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Well, after a lot of indecision, I finally put in the home gardens today. Without my garden companion, all that I am likely to manage is the roughly 1800 square feet of the home gardens, and the 100 square foot garlic bed in the rural garden. I started most of the beans & cucurbits in pots on the 17th, to speed up germination & guarantee a good stand; many are already coming up. My brother - who has been calling or visiting me daily since DW passed - spent the day helping me prep & plant the gardens. All direct seeding is done, and spaces are already marked for transplants as they become ready.

The plans had to be revised, to triage what was most in need of renewal, and to accommodate more food production vs. seed production. Only a few purchased peppers & tomatoes (since I was unable to start any this year) and no cool-weather or long-DTM crops. That left room for 17 beans of various species, 8 soybeans, Painted Mountain corn, chard, some potato onions from seed (via the Experimental Farm Network), okra, bitter melon, luffa, cucumber, zucchini, and some of the Little Greenseed pumpkins. Tomorrow I will finish putting up the fence, then start putting in the transplants.

So... without my DW's unfailing help, it appears unlikely that I will be able to maintain my seed collection in its current size. I will clean out a chest freezer to dedicate it for seed storage, and begin packaging & transferring as much as will fit. Hopefully I can still maintain much of the collection, on a reduced renewal schedule... but a lot of commercial varieties (or even widely-grown heirlooms) will likely be dropped, so I can focus on those most in need of preservation. I'll post a list when I know which varieties will be dropped, and offer seed to anyone interested.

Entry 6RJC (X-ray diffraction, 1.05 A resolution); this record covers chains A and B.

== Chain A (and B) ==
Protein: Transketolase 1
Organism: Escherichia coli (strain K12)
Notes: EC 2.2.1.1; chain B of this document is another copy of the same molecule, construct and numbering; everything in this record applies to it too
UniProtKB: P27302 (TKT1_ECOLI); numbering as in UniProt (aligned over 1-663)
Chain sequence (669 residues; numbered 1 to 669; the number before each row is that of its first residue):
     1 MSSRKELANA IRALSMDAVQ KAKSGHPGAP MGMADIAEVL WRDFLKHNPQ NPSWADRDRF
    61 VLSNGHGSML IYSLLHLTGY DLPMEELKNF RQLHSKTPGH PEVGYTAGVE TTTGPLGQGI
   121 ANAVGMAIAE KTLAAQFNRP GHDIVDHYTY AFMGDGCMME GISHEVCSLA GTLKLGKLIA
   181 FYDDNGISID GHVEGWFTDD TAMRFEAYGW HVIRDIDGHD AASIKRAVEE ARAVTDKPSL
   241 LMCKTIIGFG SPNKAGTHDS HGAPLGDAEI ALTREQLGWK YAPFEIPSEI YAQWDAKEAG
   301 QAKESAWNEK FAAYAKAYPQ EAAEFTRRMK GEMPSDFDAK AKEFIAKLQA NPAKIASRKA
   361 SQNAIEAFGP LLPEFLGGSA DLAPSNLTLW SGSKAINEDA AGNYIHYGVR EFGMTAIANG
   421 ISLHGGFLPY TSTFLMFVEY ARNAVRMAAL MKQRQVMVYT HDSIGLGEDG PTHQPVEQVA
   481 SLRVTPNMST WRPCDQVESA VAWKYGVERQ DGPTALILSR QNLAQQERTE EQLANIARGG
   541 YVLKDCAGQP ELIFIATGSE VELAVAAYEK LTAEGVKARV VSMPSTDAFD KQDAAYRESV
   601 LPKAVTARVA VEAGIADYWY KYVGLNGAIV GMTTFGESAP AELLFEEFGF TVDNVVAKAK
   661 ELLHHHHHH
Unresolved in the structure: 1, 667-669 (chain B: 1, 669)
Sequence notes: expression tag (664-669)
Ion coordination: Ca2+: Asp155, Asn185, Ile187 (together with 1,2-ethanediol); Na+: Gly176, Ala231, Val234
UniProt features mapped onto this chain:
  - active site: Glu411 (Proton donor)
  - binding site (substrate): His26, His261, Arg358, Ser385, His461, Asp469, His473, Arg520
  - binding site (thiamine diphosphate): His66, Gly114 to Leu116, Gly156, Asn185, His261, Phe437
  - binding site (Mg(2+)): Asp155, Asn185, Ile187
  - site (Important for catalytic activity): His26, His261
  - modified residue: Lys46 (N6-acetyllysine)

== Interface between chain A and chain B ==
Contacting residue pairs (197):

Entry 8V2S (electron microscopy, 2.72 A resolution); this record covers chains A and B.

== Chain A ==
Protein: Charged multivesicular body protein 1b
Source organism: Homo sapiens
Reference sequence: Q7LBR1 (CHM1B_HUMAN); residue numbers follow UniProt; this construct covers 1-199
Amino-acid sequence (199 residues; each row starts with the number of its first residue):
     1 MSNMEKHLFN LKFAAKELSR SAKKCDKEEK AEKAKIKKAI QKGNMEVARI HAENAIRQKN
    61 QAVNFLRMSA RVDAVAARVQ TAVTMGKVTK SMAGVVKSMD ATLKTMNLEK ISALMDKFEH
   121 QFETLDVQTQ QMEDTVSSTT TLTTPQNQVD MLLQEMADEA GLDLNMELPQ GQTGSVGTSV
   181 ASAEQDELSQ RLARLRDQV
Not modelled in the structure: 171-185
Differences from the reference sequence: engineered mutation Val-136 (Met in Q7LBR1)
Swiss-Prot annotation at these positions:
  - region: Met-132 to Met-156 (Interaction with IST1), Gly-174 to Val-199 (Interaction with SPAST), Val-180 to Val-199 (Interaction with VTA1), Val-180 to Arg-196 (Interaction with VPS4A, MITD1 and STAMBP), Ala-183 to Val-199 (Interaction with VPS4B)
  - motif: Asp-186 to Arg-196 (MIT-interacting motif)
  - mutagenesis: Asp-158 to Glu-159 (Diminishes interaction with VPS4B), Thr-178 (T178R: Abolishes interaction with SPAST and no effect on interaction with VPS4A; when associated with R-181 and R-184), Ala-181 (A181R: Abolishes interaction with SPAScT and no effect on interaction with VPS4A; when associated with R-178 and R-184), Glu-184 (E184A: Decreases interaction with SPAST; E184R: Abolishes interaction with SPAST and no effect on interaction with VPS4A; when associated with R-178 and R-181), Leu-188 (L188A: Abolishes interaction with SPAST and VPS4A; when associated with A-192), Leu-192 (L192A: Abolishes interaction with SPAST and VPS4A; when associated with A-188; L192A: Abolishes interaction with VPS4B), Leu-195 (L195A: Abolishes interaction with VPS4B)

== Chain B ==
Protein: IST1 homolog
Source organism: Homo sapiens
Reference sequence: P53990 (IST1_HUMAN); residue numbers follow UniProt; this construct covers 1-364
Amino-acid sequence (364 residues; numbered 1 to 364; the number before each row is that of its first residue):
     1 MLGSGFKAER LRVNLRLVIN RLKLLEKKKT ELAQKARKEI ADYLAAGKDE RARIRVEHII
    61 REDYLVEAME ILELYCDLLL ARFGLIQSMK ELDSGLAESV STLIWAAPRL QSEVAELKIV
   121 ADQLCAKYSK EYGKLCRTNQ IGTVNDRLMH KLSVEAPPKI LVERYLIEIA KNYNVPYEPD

ducks4you

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Well, after a lot of indecision, I finally put in the home gardens today. Without my garden companion, all that I am likely to manage is the roughly 1800 square feet of the home gardens, and the 100 square foot garlic bed in the rural garden. I started most of the beans & cucurbits in pots on the 17th, to speed up germination & guarantee a good stand; many are already coming up. My brother - who has been calling or visiting me daily since DW passed - spent the day helping me prep & plant the gardens. All direct seeding is done, and spaces are already marked for transplants as they become ready.

The plans had to be revised, to triage what was most in need of renewal, and to accommodate more food production vs. seed production. Only a few purchased peppers & tomatoes (since I was unable to start any this year) and no cool-weather or long-DTM crops. That left room for 17 beans of various species, 8 soybeans, Painted Mountain corn, chard, some potato onions from seed (via the Experimental Farm Network), okra, bitter melon, luffa, cucumber, zucchini, and some of the Little Greenseed pumpkins. Tomorrow I will finish putting up the fence, then start putting in the transplants.